Submitted by the National Association of Counties
National Association of Counties (NACo) President Gary Moore announced the formation of a broadband task force on Oct. 21. The task force, comprised of nearly three dozen county government officials from across America, including San Juan County Council Member Rick Hughes, will study the lack of reliable broadband with a particular focus on the challenges facing underserved communities.
A report, titled Understanding the True State of Connectivity in America, released by NACo and partner organizations earlier this year, found that nearly two-thirds (65 percent) of counties in the United States experience the internet at speeds below minimum standards set by the Federal Communications Commission, with that number even higher in rural America, where 77 percent of counties operate below the FCC standard.
“With the COVID-19 pandemic affecting families and businesses, the need for reliable high-speed internet is more acute than ever,” said Task Force Co-Chair Craig Rice, a Montgomery County, Maryland council member. He noted that many people are attending school and working from home. Individuals and families are relying on the internet for remote health care and conducting transactions through e-commerce.
“Our new task force will examine the intersection of public and private sector efforts to deploy broadband networks and create a blueprint for local governments to help bridge the digital divide,” said Task Force Co-Chair J.D. Clark, the county judge in Wise County, Texas.
“San Juan County is one of the most remote counties in Washington state, but is in the process of building out up to a gig of speed, via fiber to the home and business with an ‘LTE Wireless Mesh Overlay.’ This creates access to affordable, high-speed broadband for almost every resident and allows San Juan County to be one of the most connected communities in the state,” Hughes said. “Due to partnerships with BPA, Orcas Power and Light Cooperative, Rock Island Communications, T-Mobile, San Juan County and our residents, locally owned and operated Rock Island has created a model that should be replicated around the country. I’m honored to be part of this NACO committee and hope that I may be able to share what I’ve learned with other rural communities across the country.”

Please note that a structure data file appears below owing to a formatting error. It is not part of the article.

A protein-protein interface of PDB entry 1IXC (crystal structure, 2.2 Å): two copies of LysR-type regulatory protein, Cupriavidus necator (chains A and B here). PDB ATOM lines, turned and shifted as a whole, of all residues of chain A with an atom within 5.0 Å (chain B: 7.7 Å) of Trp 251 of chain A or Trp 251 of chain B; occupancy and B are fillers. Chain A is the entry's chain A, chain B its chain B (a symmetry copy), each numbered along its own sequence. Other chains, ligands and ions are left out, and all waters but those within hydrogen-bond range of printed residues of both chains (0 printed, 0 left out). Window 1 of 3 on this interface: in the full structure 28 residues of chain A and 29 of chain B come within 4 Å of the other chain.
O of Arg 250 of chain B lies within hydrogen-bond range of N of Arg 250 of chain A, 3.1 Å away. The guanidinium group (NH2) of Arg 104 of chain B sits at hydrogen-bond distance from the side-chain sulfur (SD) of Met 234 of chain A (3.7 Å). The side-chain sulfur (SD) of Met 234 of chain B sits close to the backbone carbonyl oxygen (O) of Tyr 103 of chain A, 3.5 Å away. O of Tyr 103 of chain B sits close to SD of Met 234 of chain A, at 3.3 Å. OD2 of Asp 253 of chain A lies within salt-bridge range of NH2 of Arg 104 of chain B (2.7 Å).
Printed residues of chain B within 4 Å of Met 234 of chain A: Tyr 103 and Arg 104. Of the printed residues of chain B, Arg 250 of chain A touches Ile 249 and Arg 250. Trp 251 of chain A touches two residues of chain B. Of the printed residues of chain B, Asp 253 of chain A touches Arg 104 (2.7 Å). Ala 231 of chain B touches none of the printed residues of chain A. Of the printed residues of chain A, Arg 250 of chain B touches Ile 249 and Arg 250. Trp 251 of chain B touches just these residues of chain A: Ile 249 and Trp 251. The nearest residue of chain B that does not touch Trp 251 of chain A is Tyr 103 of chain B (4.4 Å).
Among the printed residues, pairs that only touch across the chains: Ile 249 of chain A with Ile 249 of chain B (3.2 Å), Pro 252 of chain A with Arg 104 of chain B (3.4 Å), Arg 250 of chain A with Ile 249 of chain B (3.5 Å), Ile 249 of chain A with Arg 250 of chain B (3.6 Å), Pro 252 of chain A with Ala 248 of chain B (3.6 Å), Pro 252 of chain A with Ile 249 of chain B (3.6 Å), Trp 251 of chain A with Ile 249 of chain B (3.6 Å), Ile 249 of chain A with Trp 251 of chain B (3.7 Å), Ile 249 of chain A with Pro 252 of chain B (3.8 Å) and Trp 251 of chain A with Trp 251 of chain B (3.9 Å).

Local governments often face state-imposed limitations to expanding access to broadband connectivity. In 22 states, local governments are restricted from making investments in broadband infrastructure networks. NACo is working to pass federal legislation that would remove those barriers and expand broadband access.
Lack of reliable broadband is a major barrier to socioeconomic opportunity, education, health and overall quality of life. Without access to high-speed internet, many rural communities — and even pockets in urban areas — are isolated and left behind. A 2018 study conducted by Microsoft concluded that 19 million rural Americans do not use broadband, largely due to a lack of access. For these small communities, broadband can serve as a lifeline, connecting students to online degrees and connecting sick patients to medical consultation that is locally unavailable.
High-speed internet is also consistently identified as a top challenge facing small businesses in rural America and stifles entrepreneurship by limiting the ability of individuals to take on independent work. In this economy, broadband is critical to building resilient and future-ready communities.